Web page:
In early November 2013, I visited Domaine Leroy and was fortunate enough to spend several hours with Madame Lalou Bize-Leroy. As many wine writers know, it is very difficult to book an appointment with her and she is referred to as the elusive Queen of Burgundy. She greeted me with her grey hair tied back in a simple ponytail, wearing a pale blue and white cashmere sweater set and black high-heeled boots that made me do a double-take. We would be standing around tasting nearly 30 wines from barrel for a few hours so comfortable shoes (i.e. flats) were essential in my mind. She looked chic, making me feel unkempt and slightly under-dressed.
Madame Bize-Leroy has more style in her 80s than most women half her age. She may be petite in size but her intensity and charisma make most people feel small in her presence. She comes alive and the intensity in her eyes sharpen when she speaks about her vineyards or her wines. When I ask her how she manages to get so much intensity and energy in her wines, she replies, “It is simple, I love my vines more than most people.”
Madame Bize-Leroy is a trailblazer who has been involved in the wine business since 1955. She joined her father in the negociant business when her father was running Domaine de la Romanee-Conti (DRC). She was co-manager of DRC until 1992, and since then she has focused on her family’s negociant business, becoming President of Maison Leroy since 1971. But clearly, her heart is with Domaine Leroy where no expenses have been spared to craft some of the most brilliant, age-worthy Burgundy reds.
Domaine Leroy was founded by Bize-Leroy in 1988 by purchasing the estates of Charles Noellat at Vosne-Romanée and Philippe-Rémy at Gevrey-Chambertin. The domaine has 22 hectares under vine producing between 35,000 to 45,000 bottles of 9 Grand Crus, 8 Premier Crus and 9 Village wines annually.
Bize-Leroy is a pioneer in many aspects: embracing biodynamic viticulture since 1988 before it became trendy in Burgundy, adhering to very low yields, unique training and pruning policy and individual replantings. Yields of 15 hectolitres per hectare is common with some vintages like 2012 at a mere 9 hectolitres per hectare. The average yield for the vineyards in Cote de Nuits is more than double this number.
No winemaker or oenologist has been employed since the 1993 and Madame Bize-Leroy relies more on intuition and listening to the land. She says, “If every year, we are attentive to the life of each vine and the soil – to better understand their lives – we can understand what they need and their reactions following the care that we provide. Every year I research passionately how my wine can reflect more and more faithfully its land.”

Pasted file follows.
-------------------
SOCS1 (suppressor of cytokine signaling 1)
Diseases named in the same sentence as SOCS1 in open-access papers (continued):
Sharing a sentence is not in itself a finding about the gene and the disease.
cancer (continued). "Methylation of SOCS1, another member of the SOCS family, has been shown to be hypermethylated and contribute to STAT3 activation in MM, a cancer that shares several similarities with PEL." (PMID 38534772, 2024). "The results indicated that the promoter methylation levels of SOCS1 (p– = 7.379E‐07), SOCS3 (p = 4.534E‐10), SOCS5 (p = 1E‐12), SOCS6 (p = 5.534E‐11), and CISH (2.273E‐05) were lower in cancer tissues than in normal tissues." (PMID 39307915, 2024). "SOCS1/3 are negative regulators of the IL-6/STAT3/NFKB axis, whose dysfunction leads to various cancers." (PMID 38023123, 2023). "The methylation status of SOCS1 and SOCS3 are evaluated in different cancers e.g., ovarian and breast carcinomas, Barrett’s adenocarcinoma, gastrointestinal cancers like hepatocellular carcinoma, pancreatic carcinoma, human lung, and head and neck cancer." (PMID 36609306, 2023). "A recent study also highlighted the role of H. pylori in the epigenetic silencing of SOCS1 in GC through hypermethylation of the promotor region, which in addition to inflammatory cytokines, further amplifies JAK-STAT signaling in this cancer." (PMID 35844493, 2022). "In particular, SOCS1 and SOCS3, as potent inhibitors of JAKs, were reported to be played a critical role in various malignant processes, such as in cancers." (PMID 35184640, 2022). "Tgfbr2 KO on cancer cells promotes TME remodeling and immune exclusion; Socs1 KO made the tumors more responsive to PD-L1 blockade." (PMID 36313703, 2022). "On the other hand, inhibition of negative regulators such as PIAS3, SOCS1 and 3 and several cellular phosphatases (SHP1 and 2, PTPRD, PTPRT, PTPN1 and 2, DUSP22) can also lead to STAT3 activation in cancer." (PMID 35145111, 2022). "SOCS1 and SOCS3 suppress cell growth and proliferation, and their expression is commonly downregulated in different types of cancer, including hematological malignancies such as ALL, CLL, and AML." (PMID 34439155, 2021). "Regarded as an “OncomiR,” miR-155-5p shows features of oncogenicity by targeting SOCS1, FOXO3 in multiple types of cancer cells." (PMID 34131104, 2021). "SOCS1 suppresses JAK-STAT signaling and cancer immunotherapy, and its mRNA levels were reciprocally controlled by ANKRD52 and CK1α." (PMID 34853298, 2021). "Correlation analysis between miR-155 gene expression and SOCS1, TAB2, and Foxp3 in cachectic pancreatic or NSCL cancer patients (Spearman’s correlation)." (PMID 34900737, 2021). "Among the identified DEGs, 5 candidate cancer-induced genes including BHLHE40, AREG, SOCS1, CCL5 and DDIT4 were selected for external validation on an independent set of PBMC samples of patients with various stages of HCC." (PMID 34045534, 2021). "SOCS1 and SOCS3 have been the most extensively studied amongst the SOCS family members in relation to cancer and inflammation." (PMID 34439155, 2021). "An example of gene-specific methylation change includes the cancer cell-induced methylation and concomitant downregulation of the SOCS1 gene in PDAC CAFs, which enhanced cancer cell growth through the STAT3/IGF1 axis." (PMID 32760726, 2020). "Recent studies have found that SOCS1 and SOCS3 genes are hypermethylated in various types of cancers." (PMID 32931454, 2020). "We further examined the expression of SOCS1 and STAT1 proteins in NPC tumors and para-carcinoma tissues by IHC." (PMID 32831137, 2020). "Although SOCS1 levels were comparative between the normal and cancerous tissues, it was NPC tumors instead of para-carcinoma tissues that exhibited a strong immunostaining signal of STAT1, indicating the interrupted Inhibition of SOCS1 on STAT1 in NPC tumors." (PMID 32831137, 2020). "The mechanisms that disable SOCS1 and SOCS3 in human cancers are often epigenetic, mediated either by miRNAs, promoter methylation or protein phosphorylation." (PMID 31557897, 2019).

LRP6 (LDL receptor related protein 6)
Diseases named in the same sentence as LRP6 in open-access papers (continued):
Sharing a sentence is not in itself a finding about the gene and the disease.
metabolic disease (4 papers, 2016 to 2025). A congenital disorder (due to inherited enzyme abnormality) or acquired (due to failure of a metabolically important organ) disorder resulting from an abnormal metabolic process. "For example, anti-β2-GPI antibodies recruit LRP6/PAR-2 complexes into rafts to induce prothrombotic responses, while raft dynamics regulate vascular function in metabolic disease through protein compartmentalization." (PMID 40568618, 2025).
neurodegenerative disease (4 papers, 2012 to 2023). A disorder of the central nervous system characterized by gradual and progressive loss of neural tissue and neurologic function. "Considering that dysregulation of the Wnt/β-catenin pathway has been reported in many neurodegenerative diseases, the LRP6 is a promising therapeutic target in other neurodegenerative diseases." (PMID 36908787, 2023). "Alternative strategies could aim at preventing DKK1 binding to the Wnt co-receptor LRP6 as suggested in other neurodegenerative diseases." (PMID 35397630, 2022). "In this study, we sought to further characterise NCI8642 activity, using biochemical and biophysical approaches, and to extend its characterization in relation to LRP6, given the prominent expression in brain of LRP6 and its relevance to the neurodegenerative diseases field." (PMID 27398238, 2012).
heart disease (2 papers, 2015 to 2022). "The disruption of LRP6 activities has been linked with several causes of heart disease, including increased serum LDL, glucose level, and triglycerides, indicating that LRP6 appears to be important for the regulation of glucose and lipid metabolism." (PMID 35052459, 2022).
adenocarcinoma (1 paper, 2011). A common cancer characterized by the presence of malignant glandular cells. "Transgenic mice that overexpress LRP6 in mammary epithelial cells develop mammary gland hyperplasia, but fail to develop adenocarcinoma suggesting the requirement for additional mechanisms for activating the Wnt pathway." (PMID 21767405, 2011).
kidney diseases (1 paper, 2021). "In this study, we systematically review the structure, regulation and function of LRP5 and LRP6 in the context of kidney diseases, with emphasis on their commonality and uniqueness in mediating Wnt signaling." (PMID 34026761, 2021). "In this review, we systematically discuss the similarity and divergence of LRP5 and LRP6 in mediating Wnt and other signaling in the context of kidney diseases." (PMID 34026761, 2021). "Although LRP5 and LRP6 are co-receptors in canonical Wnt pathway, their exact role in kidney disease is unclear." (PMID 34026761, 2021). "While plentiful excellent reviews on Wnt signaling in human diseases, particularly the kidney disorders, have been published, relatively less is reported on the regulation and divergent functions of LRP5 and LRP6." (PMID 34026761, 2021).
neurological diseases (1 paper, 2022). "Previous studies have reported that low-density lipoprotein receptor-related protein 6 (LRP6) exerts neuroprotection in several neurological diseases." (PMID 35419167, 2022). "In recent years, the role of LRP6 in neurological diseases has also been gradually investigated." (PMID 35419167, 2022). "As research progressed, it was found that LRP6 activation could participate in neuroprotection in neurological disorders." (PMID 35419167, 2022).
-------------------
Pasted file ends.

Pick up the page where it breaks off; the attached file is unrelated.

At harvest, the grapes go through a rigorous selection in the vineyard by the pickers as well as on two different sorting tables. Thus even in challenging vintages such as 2012, the wines are concentrated, intense and among the best made in Burgundy. 100% whole bunch clusters are fermented in wooden vats that are dramatically painted black on the outside, then matured in new barrels. The berries and juice are handled gently with no pumps or harsh movements.
Like many pioneering women, Bize-Leroy does not feel that being a woman makes any difference in what she does. She says, “One must love the vines, to be near them, think about them, communicate with them, that may perhaps result in becoming a better woman? It is these grapes, deconstructed during the fermentation by yeasts contained in the bloom of their skin that give wines that image of their land, and carries in them, etched in their flesh the essential characteristics of their deep earth.”
Like the vines that she loves so much, she cannot imagine making wine or growing grapes anywhere other than Burgundy. Her wines reflect both the place, the unique terroir as well as the intensity, focus and devotion of Madame herself. The wines are alive and each seem to have its own unique personality, energy and vivacity that is hard to describe in words. As a writer I struggle to express what is really an emotional reaction to her wines.
When the wines are young, Domaine Leroy’s wines can have a burly, wildly exotic, intense character. There is incredible energy, power and expression in the wines. A taste of Leroy’s Chambertin or Romanee-Saint-Vivant is a spiritual experience – one that needs to be experienced at least once in a lifetime.
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Republished with permission from Wine Press